Do you know how much energy your house uses?

Posted by Mark McFaul on Apr 8, 2021 4:01:43 PM

Have you ever received your monthly energy bill only to be shocked to see how much it is costing you? It is a situation that is probably pretty familiar to a lot of us but it doesn’t have to stay that way. 

Energy Bills (3)

In fact, one of the main reasons for using more energy than we expected is because we don’t plan properly. If we are being honest, most of us don’t really know how much our bills are going to be because we don’t actually know how much energy we are using in the first place. With all this in mind, we have put together this blog to help you work out how you can save energy and reduce your energy bills at home. So, let’s get to it!

The obvious starting point to using less energy is to identify which of your appliances are consuming the most! Once you have figured this out, you can plan out how to reduce your energy usage more effectively. With that in mind, let’s take a look at 6 of the heaviest energy-consuming appliances to see if there any easy ways to help you reduce your energy bills.

AC Unit

Cooling and heating systems

Whether it is an air conditioning unit, keeping your house cool in summer or an electric heater keeping it warm in winter, cooling and heating systems are a major source of energy consumption. 

In fact, according to research done by Uswitch, the average portable air conditioning unit uses 2.7 kWh of energy and costs 44p an hour to run, meaning that it could add £28 per week to your electricity bill when used for around 9 hours a day.

On the other hand, research by the Centre for Sustainable Energy suggests that the average electric heater uses 2 kWh of energy and costs 28p an hour to run, meaning that it could add around £10 per week to your bill when used for 5 hours a day.

Top Tips:

  • On average, heating the same space with an electric heater is twice as expensive as using traditional central heating, although this will depend on the size of the house and the number of rooms being heated. So it’s important to use electric heaters smartly. 

  • Using draft excluders, closing doors and windows and using heaters in short bursts are all good ways to use less energy and could save you £20 a year on energy bills.

  • Avoid cooling / over-heating individual rooms or having the A/C / heating on for long periods when it is not needed.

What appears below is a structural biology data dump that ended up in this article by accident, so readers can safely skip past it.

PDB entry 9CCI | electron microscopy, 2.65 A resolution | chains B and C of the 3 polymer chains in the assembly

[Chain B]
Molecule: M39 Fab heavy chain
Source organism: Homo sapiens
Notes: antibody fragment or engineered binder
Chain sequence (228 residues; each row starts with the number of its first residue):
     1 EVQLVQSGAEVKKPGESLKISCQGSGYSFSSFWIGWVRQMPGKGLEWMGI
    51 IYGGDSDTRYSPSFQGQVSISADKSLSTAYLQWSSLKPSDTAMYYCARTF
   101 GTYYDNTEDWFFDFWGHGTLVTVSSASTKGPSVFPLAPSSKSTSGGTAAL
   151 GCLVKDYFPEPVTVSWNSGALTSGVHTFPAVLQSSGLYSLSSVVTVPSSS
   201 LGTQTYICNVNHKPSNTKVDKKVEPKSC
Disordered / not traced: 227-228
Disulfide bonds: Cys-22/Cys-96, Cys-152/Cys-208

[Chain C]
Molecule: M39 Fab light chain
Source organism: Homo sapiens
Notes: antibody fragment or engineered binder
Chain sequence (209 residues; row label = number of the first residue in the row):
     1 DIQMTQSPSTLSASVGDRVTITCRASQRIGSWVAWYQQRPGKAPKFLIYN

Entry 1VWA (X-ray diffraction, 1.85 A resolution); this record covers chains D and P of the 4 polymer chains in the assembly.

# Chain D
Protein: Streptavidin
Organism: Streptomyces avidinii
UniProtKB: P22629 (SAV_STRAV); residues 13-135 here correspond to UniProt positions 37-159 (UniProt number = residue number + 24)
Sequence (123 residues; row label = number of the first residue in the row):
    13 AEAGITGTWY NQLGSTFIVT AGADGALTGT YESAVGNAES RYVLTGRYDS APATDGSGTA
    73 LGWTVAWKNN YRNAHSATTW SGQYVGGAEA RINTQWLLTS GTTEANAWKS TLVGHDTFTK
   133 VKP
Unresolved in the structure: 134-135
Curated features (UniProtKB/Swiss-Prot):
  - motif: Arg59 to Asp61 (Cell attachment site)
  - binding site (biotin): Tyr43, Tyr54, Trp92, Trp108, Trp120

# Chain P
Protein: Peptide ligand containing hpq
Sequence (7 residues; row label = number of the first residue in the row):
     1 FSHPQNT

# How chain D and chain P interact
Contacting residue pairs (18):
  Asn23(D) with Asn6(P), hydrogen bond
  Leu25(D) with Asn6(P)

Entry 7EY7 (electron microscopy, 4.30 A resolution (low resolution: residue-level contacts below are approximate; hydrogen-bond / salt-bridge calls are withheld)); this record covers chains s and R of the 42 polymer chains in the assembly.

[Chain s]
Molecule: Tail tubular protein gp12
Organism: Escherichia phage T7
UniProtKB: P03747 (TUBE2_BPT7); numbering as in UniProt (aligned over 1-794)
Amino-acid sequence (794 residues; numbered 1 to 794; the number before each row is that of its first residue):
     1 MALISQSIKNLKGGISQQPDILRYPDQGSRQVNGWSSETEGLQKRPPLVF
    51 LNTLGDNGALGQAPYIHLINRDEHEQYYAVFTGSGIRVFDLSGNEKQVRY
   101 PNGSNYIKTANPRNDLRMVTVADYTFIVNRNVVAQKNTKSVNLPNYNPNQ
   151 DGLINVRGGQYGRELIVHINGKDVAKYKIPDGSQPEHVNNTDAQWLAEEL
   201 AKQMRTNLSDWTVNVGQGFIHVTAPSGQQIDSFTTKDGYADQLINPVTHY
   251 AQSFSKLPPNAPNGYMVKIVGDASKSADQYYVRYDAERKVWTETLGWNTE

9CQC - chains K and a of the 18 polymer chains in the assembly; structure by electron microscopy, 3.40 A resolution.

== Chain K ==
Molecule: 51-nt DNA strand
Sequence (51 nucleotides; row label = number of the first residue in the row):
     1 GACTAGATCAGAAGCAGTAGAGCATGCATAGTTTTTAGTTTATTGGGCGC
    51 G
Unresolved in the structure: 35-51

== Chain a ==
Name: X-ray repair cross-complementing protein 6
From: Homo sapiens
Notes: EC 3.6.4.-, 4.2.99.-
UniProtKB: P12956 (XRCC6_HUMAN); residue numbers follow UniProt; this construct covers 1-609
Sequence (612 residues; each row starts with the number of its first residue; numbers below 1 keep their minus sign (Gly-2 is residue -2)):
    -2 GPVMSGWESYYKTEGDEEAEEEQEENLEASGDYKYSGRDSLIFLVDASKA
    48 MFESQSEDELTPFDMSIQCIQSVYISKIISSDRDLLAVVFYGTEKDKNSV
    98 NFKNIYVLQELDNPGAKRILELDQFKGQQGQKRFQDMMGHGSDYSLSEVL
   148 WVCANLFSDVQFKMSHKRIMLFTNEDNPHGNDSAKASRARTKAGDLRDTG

• Connect your electric heaters and A/C units to smart plugs so that you can schedule them to be on when you need them. 

Washing Machine

Wet appliances

From washing machines to dishwashers, any appliance that uses water is known as a wet appliance. As well as being more regularly used than more seasonal heating and cooling appliances, they also use a significant proportion of your household’s energy. According to the Energy Saving Trust, wet appliances account for 25% of average households electricity use and 15% of total energy bill costs.

In fact, according to Which?, a dishwasher can add anything from £39-£75 a year to your energy bills or somewhere between 80p - £1.50 a week depending on the model and efficiency of the appliance.

When it comes to washing machines, the Energy Saving Trust estimate that a 7kg machine used 220 times a year will cost between £25 - £35 a year to run. Meanwhile, NPower claims that it costs 16p per kW for a one hour wash for an average 6-litre load machine, meaning that it would cost £35 to run when used 220 times a year or £105 a year to run if the average cycle was 3 hours long. 

Meanwhile, one of the biggest consumers of energy amongst ‘wet appliances’ is the electric shower, with research by This is Money showing that an 8.5 kW shower can cost £148.15 a year to run, or  2.13p per minute, whilst research from Switch Energy Supplier suggests that a 9 kW electric shower could cost £394.20 to run over a year!

Top Tips:

  • Make sure you have the highest possible energy rated appliance. For appliances made before March 2021 the highest rating is A+++. However, for appliances produced after March 2021 all labels are rated from A-G, with A being the highest rated.